Derry became re-chartered as Londonderry in 1613, after the holder of the patents for its settlement and rebuilding, the City of London, continued its walled construction, begun two years earlier. The patentee welcomed Scotsmen, city guilds, English tenants, and other Protestants into the Ulster Plantation. In 1641, the second generation of Londonderry faced and barely survived a rebellion by the Catholic Irish that lasted for twelve years and resulted in the murder of thousands of Protestants across Ireland, and the total suppression of the rebels by English armies. By 1689 the Irish were again ready for a rising, this time following their English Catholic King, backed by French mercenaries. Having lost most of their land to their English overlords over the century, the chief Catholic clans lusted for revenge and retribution. “The Catholics would soon be on top, and the [Protestant] heretics pay for it all.”

The leader of the Irish, Tyrconnell, boasted of a 40-1 advantage of Catholics over Protestants in Dublin and 200-1 in the province of Connaught. But Ulster would be more difficult; the percentages of inhabitants were numerically about even between the Irish and the Scots/English. It was a time of fighting clergy and the Presbyterian pastors of the Ulstermen were quite uncompromising.

Twelve hundred mercenaries, Scottish Catholic highlanders, were the first enemies to arrive at the walls of Londonderry on December 7, 1688. A public debate on whether to open the gates to his majesty’s forces ensued with the politicians in favor of doing so and the militia captains and many of the Protestant townsfolk opposed, fearing a massacre. Thirteen apprentice boys, mostly young teenagers, seized the gate keys and the initiative at the last minute, and shut and locked the gates of the city to the enemy forces outside. The captains of the four hundred or so military men inside the walls prepared for attack or siege. When the deputy mayor and the Anglican bishop argued for opening the gates to allow in the king’s men, as a local diarist recounted:

Richard Talbot, 1st Earl of Tyrconnell (1630-1691)

“…the closing of the gates had acted like magic and aroused an unanimous spirit of defense; now with one voice we determined to maintain the city at all hazards, and each age and sex conjoined in the important cause.”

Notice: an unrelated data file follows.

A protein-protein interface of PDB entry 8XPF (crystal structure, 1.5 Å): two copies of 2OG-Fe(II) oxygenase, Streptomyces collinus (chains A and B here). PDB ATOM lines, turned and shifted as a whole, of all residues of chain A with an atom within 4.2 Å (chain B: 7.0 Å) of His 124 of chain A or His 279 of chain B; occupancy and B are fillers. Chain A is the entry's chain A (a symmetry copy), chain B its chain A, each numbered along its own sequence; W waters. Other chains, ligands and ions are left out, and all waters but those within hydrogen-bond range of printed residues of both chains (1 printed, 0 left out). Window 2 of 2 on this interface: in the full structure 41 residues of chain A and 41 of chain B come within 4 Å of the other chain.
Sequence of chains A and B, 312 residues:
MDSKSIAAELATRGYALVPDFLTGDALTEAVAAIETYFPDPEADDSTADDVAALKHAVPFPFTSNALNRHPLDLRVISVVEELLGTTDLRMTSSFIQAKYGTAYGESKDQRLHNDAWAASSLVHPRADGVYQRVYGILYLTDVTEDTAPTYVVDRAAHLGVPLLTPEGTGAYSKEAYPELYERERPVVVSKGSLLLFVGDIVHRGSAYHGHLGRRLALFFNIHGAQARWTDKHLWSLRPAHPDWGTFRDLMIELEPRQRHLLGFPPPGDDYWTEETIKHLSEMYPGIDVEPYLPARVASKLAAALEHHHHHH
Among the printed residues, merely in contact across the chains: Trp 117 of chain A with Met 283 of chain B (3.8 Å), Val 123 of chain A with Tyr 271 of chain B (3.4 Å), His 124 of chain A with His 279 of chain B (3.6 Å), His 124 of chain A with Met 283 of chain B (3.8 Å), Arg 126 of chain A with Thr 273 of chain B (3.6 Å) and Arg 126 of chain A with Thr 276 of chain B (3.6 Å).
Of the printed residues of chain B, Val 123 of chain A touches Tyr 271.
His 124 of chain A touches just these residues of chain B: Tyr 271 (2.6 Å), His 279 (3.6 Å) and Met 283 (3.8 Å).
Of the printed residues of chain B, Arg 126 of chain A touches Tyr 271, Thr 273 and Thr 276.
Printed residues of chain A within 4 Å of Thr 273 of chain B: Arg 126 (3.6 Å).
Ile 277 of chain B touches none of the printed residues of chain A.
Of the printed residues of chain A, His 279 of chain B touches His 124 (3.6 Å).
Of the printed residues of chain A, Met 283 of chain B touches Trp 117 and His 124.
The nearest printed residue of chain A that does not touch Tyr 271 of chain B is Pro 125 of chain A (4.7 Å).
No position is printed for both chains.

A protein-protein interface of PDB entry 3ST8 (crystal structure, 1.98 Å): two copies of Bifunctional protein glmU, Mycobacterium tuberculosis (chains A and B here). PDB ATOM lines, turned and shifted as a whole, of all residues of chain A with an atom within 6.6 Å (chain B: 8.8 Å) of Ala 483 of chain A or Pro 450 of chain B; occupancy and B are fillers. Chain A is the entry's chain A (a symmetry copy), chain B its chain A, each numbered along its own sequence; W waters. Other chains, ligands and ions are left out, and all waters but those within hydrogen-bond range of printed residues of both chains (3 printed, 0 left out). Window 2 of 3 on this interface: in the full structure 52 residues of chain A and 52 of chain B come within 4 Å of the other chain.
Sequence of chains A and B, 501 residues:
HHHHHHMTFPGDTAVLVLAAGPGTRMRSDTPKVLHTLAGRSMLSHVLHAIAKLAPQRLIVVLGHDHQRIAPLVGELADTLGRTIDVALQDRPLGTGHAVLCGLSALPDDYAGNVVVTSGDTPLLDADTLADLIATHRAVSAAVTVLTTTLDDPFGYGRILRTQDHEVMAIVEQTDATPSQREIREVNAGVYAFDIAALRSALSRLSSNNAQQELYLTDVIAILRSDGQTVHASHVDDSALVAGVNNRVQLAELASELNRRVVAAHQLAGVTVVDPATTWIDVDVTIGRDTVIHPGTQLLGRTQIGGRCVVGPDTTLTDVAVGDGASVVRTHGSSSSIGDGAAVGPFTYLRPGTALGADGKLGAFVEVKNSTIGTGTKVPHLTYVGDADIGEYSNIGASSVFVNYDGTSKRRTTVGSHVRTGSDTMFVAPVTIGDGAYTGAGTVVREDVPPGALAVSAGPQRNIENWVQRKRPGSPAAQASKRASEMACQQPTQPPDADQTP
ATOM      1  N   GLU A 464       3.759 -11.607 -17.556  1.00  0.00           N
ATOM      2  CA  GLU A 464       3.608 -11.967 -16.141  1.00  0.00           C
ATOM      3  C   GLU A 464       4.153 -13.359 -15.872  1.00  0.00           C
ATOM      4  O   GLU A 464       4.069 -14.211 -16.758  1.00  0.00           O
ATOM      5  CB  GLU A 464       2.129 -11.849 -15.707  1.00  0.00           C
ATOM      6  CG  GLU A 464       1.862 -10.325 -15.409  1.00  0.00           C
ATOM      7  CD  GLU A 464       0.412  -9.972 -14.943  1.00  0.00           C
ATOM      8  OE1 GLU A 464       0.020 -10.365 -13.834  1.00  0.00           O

The Apprentice Boys Memorial or Heroes Mound in Derry

Nothing much happened for the next five months while the King himself arrived in Ireland and gathered more forces for the inevitable war with William and Mary. The forces loyal to James II continued to gather outside Londonderry until they numbered more than 12,000. On April 18, the city was summoned to surrender. On April 20 the King himself approached the gates and was met with a canon shot and shouts of “No Surrender!” The city endured 105 days of bombardment and siege before English relief forces lifted the siege. Half of the 8,000 inhabitants died in the siege, most by disease. The gallant defense of the city is the stuff of legend, and the rebuff of King James eventually resulted in the Battle of the Boyne, which settled the matter. James fled Ireland with his entourage and his allies were left to the English armies for retribution, which they got.

Cannons in line on the walls of Derry, overlooking Guildhall Square, dating back to the 1600s

It was not the last rising in Ireland, and the bloodshed that always accompanied them, but the heroic stand of a beleaguered force of mostly civilians in the City of Londonderry, and the prevention of a Catholic monarch in England, has never been forgotten in the United Kingdom.

Resources for Further Study

  • The Siege of Derry, by Patrick Macrory (1980)